What do you see when you look through your eyes? Is it simply whatâs before you â" a landscape of objects, a palette of textures?
Or is it something deeper â" like visions of what could be or memories of what once was?
In the case of Zach Thibodeaux, itâs what you can, while you can.
Last month, in the offices of Dallasâ Retina Foundation of the Southwest, what 9-year-old Zach saw was this: a series of flickering lights, viewed in near-total darkness through the cavity of a hollow sphere straight out of Jules Verne. An electrode gripped his numbed eyeball, capturing his electrical responses.
Nearly two years ago, the fourth-grader at Mary Immaculate Catholic School in Farmers Branch was diagnosed with cone-rod dystrophy, a genetic disease that â" despite some promising gains â" remains without a cure.
His return visit to the medical facility that had finally diagnosed his condition marked a small milestone. While his parents didnât expect much positive news, what they did hope for was something tangible to hold on to after those years of difficulty and uncertainty.
As Zachâs sight has rapidly diminished, theyâve groped for answers. At the same time, theyâve nurtured their science-obsessed sonâs curiosity and boyish joie de vivre, all while preparing him for the prospect of blindness and his growing academic challenges.
See Zach now compared with two years ago, and youâll see a boy whoâs excelled at Braille, mastered the abacus and learned to get around with a cane.
Assistive technologies have helped him with reading and communication, and in January, he earned a companion dog to help prepare him for the responsibility of having a guide dog someday.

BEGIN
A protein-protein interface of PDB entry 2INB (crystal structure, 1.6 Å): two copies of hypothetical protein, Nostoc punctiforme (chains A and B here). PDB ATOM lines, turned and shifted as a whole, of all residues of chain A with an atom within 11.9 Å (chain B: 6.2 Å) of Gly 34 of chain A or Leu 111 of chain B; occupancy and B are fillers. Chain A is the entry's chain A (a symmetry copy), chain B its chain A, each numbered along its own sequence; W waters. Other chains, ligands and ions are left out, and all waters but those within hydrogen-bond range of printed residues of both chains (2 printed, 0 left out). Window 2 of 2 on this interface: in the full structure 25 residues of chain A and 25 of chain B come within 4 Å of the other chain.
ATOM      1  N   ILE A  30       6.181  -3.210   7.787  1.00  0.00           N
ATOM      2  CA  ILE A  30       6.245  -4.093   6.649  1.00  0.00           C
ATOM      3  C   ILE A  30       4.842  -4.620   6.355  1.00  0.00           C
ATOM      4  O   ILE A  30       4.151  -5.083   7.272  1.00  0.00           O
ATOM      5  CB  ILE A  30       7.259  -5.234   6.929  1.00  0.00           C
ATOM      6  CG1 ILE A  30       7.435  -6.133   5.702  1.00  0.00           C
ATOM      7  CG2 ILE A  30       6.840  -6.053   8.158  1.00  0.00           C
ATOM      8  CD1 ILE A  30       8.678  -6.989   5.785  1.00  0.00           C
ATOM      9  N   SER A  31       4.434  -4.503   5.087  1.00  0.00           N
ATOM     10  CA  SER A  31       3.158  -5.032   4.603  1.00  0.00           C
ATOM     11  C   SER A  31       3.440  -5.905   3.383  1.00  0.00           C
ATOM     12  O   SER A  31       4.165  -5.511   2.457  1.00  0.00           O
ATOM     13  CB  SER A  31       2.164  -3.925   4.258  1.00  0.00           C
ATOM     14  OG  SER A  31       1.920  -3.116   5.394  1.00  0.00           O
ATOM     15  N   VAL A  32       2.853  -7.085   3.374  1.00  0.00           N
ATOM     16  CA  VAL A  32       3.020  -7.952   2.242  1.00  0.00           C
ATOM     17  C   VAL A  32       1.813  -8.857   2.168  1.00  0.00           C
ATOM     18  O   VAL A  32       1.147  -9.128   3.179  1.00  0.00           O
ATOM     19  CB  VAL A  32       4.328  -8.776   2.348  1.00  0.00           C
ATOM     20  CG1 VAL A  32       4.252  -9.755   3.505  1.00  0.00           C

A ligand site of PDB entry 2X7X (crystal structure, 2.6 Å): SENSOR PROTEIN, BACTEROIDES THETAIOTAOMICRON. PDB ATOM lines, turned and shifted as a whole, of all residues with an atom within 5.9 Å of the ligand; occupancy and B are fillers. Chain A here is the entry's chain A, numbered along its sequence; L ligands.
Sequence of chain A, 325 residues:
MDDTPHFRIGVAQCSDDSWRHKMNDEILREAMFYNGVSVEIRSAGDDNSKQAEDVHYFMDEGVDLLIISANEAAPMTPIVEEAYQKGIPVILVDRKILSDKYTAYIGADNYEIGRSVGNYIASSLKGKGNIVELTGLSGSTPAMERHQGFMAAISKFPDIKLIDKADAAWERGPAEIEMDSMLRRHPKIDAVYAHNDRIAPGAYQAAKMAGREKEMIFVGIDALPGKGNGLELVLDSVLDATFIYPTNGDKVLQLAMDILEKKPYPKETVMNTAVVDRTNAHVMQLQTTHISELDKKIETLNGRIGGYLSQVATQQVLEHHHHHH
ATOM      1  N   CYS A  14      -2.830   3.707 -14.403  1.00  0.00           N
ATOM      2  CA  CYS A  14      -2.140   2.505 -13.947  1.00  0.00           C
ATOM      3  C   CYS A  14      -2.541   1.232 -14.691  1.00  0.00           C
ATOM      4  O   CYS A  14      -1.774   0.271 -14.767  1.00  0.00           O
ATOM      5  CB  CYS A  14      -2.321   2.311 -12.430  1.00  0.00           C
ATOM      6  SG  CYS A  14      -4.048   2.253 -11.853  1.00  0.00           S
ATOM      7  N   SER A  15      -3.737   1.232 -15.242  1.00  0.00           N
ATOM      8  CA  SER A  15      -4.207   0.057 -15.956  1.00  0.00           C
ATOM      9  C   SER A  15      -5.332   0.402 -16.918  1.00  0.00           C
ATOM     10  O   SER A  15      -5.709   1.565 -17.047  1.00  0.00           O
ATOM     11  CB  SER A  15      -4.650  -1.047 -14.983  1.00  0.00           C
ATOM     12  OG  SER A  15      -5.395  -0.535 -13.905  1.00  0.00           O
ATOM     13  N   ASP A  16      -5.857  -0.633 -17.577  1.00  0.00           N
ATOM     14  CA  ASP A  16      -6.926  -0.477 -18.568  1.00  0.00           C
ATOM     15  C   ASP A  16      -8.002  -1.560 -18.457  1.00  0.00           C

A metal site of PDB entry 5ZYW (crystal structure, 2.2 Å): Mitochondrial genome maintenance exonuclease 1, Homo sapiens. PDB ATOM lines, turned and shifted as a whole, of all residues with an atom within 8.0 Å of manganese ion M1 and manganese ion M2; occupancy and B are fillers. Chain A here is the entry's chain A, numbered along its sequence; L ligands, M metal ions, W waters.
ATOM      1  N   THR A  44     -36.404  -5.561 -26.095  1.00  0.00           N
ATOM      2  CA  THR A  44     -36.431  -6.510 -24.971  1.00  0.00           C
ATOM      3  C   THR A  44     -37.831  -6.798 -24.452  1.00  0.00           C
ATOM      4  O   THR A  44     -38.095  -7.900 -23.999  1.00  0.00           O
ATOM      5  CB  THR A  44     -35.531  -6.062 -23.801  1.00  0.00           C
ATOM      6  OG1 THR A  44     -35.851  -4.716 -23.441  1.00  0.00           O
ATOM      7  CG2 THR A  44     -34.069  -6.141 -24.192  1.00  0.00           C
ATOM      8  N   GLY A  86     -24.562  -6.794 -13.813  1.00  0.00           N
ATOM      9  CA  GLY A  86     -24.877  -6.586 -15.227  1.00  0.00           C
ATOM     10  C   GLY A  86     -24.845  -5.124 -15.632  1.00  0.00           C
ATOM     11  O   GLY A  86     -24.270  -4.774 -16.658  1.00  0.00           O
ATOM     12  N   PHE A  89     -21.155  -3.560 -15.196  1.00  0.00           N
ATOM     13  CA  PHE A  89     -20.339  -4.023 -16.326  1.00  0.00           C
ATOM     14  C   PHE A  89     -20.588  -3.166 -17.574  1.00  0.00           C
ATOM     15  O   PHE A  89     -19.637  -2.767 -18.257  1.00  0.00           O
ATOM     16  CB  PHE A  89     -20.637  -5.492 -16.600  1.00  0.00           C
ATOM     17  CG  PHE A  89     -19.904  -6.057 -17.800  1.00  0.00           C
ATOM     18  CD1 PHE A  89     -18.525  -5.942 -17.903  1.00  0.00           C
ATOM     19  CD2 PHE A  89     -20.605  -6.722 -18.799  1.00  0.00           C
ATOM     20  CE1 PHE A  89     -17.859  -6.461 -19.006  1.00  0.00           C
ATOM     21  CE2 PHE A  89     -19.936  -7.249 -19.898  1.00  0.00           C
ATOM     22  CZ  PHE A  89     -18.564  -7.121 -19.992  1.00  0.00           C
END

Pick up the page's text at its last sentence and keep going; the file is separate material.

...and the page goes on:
Heading into the Retina Foundation exam with his mother, Johanna Uek of Lewisville, Zach was chatty and fidgety, having just returned from family trips to Cape Cod and California.
With the help of an airline discount, Uek had also taken him on a quick jaunt to Niagara Falls â" part of an ongoing mission to provide iconic images heâll no longer have a chance to see once his sight is gone.
After a blood draw, foundation researcher and clinical trials coordinator Kirsten Locke gave Zach an eye-chart test that stretched his patience; from the other side of the small room, his left eye covered with a patch, he couldnât read any letter smaller than 6 inches high. He saw an N as an A, a B as an F; a V drew a long pause.
âCan you give me your best guess?â Locke asked.
âI just see a bunch of sparkles,â Zach answered.
Finally it was time for Zachâs electroretinogram, or ERG, in which he would gaze into the hollow sphere called a ganzfeld stimulator. A few eye drops would numb his eye for the first electrode.
She fastened a second one to his head.
âWhatâs that for?â he asked.
âItâs so youâre grounded. But not because youâve done anything wrong,â Locke said.
Zach smiled. And with a patch over one eye, the electrode gripping the other and wires trailing from his head, he seemed a cyborg, the kind of experiment he would probably be excited to be working on.
âI can tell why it would hurt if it wasnât numb,â he said.
Said his mother: âYouâre a brave little trouper.â
The Retina Foundation sees four to five new patients weekly, all with genetic conditions for which few to no treatments exist. The most common is retinitis pigmentosa, which eliminates sight at the periphery and moves in.
The next most common is cone-rod dystrophy, whose roots lie in ABCA4, the same gene that causes Stargardt disease, another degenerative eye condition.
Zachâs problems began to surface several years ago. He had trouble seeing at night. Bright light was tricky, too. At school, his math scores faltered as he misinterpreted numbers on the board or missed seeing them altogether.
Two doctors told Uek the same thing: His eyes look fine; heâs young; heâs stressed; heâs just getting used to his glasses. But then he started running into things. His face was practically on the table as he did his homework. He wouldnât make direct eye contact.
Four ophthalmologists and a neurologist later, Zach came to the foundation, where a similar ERG unveiled the chaos within his seemingly normal eyes. âHe sat so still,â Uek recalled. âHe was so determined to find out what was going on.â